British writer/director/comedic actor Ricky Gervais is an acquired taste; you either find his off-hand, supposedly self-deprecating humor amusing or a bit too arch for repeated exposure. The creative force behind the television series “The Office” (an Americanized version of his original English series), Gervais loves to skewer his targets with a mock-serious attitude towards what he regards as the more ludicrous elements of contemporary life. When he’s good, he’s amusing; when he’s not, troubling irritation invariably follows.
Lying is a one-concept film and for its first half hour, manages to amuse and provoke with equal force. Gervais plays Mark Bellison, screenwriter for a hit television series devoted to historical epochs in a world where everyone always - - and compulsively - - tells the truth, with no sugar coating. As Mark is barraged with overly candid abuse from his boss, secretary, colleagues and members of the opposite sex alike, the advantages of well-intentioned prevarication and rectitude are presented in a very amusing fashion. Everything from television cola ads to chance conversations in office elevators demonstrates that, for much of life, we’re neither prepared to tell the truth nor willing to hear it in return. So far, so good.
But 30 minutes do not a full-length feature movie make; in order to stretch his conceit, Gervais creates a plot which features a lie to his dying mother that’s intended to ease her final moments; he insists that a wonderful afterlife awaits her and that he’s gotten that information from “The big man in the sky”. The storyline then devolves into a snide, condescending examination of religious belief (the 10 commandments displayed on the back a pair of empty take-out pizza boxes?) as the increasingly harassed Bellison lies his way into great wealth, prominence and the affections of Anna McDoogles (a stunning Jennifer Garner) whose spent much of the early moments of the film devastating him with candid comments on his various inadequacies.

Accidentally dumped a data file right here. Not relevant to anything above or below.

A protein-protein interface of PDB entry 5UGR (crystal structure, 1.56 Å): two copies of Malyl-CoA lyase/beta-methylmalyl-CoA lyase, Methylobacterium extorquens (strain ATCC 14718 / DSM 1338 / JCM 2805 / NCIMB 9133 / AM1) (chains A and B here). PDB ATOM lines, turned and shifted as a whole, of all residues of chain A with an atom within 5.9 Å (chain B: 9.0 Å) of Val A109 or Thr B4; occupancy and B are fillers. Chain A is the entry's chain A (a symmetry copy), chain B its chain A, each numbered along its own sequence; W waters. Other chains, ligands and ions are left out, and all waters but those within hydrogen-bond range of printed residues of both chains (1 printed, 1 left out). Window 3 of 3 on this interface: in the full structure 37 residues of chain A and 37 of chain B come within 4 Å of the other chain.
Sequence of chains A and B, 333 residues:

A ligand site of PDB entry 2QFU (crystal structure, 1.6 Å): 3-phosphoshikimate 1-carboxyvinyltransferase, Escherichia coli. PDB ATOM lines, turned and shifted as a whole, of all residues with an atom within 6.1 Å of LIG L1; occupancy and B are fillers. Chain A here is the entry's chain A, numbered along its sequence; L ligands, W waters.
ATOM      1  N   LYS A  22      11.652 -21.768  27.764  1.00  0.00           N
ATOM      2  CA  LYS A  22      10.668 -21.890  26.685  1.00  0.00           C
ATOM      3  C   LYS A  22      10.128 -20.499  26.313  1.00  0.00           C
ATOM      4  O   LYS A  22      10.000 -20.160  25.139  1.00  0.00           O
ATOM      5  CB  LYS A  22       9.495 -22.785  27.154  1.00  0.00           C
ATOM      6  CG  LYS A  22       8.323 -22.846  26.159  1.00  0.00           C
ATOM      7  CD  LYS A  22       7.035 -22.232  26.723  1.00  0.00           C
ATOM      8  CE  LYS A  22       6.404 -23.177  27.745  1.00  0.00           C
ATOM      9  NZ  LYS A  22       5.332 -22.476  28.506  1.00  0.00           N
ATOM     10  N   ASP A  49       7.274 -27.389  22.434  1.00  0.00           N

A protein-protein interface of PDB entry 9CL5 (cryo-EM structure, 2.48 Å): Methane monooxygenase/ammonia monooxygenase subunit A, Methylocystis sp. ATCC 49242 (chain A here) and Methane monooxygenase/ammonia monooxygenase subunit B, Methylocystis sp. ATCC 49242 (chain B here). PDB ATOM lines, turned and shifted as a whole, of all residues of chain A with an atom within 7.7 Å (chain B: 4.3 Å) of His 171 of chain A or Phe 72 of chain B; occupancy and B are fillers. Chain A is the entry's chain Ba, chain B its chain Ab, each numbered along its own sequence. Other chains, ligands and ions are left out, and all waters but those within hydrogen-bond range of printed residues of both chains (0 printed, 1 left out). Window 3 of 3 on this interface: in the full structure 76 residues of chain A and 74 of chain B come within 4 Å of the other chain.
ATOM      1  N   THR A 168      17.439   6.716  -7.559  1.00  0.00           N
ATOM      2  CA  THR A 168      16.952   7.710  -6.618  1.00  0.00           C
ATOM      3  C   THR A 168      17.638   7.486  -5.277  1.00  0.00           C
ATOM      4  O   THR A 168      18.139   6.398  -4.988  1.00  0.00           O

As it grinds its way to a predictably happy conclusion, Lying becomes a self-congratulatory paean to Gervais while also equating honesty with simple mindedness; as Bellison becomes ever more adept at dissimulation, everyone around him - - friend, foe and would-be lover alike - - loses the glow of attractive naivety, acquiring instead a sheen of numbing stupidity. That gives the writer and actor in Gervais the chance to make his character nobler than those around him, elevating the moral worth of his well-intentioned lies above the mean-spirited truths uttered by everyone else in the cast. By the end of the film’s over-long 100 minute running time, the score is predictable; Gervais’ character is a winner and everyone else a loser.
As a director, Gervais has a lot to learn; the sets, cinematography and art direction have a deliberately amateurish look, which may reflect Gervais’ desire to pass off this effort as a fairy tale, but the end result is a movie which merely looks defiantly slapdash, as if to suggest that its creator sought yet another opportunity to poke his audience in the eye. Despite a few clever “guest appearances” (especially those featuring Tina Fey and Ed Norton) this comedy begins with bright promise, sags under the weight of its own self-satisfied conceits and collapses in a finale of overwhelming schmaltz.
The Verdict? Catch the first 15 minutes on pay-per-view television and skip the rest.Jake's Takes comments powered by Disqus